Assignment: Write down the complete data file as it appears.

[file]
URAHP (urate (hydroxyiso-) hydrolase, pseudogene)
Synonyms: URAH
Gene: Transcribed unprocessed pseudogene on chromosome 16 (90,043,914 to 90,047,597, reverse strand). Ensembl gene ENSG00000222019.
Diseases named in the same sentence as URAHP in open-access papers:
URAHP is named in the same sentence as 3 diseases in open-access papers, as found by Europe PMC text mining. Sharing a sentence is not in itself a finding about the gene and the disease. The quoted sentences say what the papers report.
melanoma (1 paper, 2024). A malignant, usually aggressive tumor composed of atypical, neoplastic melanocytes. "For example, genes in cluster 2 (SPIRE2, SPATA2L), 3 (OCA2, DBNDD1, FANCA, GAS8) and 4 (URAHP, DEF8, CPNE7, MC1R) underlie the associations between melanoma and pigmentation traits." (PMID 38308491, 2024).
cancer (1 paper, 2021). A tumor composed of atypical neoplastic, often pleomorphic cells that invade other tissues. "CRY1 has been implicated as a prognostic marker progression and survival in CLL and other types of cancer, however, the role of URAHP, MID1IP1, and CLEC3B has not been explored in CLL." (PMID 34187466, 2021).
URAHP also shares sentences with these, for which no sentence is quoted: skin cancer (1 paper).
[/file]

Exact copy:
URAHP (urate (hydroxyiso-) hydrolase, pseudogene)
Synonyms: URAH
Gene: Transcribed unprocessed pseudogene on chromosome 16 (90,043,914 to 90,047,597, reverse strand). Ensembl gene ENSG00000222019.
Diseases named in the same sentence as URAHP in open-access papers:
URAHP is named in the same sentence as 3 diseases in open-access papers, as found by Europe PMC text mining. Sharing a sentence is not in itself a finding about the gene and the disease. The quoted sentences say what the papers report.
melanoma (1 paper, 2024). A malignant, usually aggressive tumor composed of atypical, neoplastic melanocytes. "For example, genes in cluster 2 (SPIRE2, SPATA2L), 3 (OCA2, DBNDD1, FANCA, GAS8) and 4 (URAHP, DEF8, CPNE7, MC1R) underlie the associations between melanoma and pigmentation traits." (PMID 38308491, 2024).
cancer (1 paper, 2021). A tumor composed of atypical neoplastic, often pleomorphic cells that invade other tissues. "CRY1 has been implicated as a prognostic marker progression and survival in CLL and other types of cancer, however, the role of URAHP, MID1IP1, and CLEC3B has not been explored in CLL." (PMID 34187466, 2021).
URAHP also shares sentences with these, for which no sentence is quoted: skin cancer (1 paper).